Two people walk past the UN climate change conference (COP25) logo, at the IFEMA conventions center, in Madrid, Spain, Dec 2, 2019. (Photo: Agencies)
Scientists have called on world leaders to take urgent action against climate change as ministers of nearly 200 governments arrived in Madrid on Tuesday for the final days of the United Nations Climate Change Conference, or COP25.
Sivan Kartha, a senior scientist at the Stockholm Environment Institute, described a doomsday-type scenario which would see temperatures rise by 5 C if the world does nothing but continues to release greenhouse gases.
He said when the world was in the depth of the ice age and ice sheets kilometers thick covered large parts of its surface, where large cities and long coastlines are located today, the planet was only about 5 C colder than it is now.
"The temperature only warmed by 5 C to come out of that frigid state to melt those several kilometers-thick ice sheets, to rearrange ecosystems across continents, to drive some species extinct and to allow others to emerge," he said. "It in fact transformed the surface of the Earth, to warm just 5 C."
'Take a gamble'
No one knows what will happen if the temperature rises another 5 C, he said, going on to compare the lack of action to "looking at an existential risk to humankind and deciding to take a gamble... that's madness. And we can't let that happen", he said during Tuesday morning's talk moderated by climate activists Greta Thunberg and Luisa Neubauer.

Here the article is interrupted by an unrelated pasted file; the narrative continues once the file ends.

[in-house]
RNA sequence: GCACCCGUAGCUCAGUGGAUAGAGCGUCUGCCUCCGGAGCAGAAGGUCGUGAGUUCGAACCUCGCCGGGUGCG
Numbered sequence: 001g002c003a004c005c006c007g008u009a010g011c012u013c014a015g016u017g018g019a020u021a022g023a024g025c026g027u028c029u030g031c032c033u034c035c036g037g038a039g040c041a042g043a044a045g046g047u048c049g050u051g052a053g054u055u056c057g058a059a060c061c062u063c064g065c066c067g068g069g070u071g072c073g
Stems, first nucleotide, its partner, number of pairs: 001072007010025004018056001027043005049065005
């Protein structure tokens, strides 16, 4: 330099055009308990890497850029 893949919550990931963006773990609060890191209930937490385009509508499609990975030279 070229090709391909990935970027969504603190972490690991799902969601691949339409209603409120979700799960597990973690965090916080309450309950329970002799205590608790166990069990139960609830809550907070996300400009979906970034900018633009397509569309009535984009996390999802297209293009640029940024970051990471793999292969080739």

William Moomaw, a professor emeritus of international environmental policy at the Fletcher School of Tufts University in Boston, praised the two young activists for calling out the climate emergency, in contrast to the previous words of crisis and disaster.
"Let's be clear. We are no longer talking about climate change. The climate has changed," he said.
Moomaw was one of the authors of a report signed last month by 11,000 scientists from 153 countries. It stated for the first time that the planet "clearly and unequivocally faces a climate emergency".
He lamented that the oceans, wetlands and grasslands have been helping absorb carbon emissions.
But "we are in the process of destroying them. Let's stop playing the blame game. Let's just get on to solve the problem", he said.
Ko Barrett, vice-chair of the Intergovernmental Panel on Climate Change, said: "Pretty much everywhere we look, we see the human cause of climate change, even and especially in the most remote corners of the planet. Think about that, the evidence of climate change is that far reaching."
Rachel Cleetus, a climate and energy policy director at the Union of Concerned Scientists, said the effect is already profound and cited the increasing prevalence of disasters around the world caused by climate change.
"We are the cause of the problem, so we must take the responsibility to solve that," she said.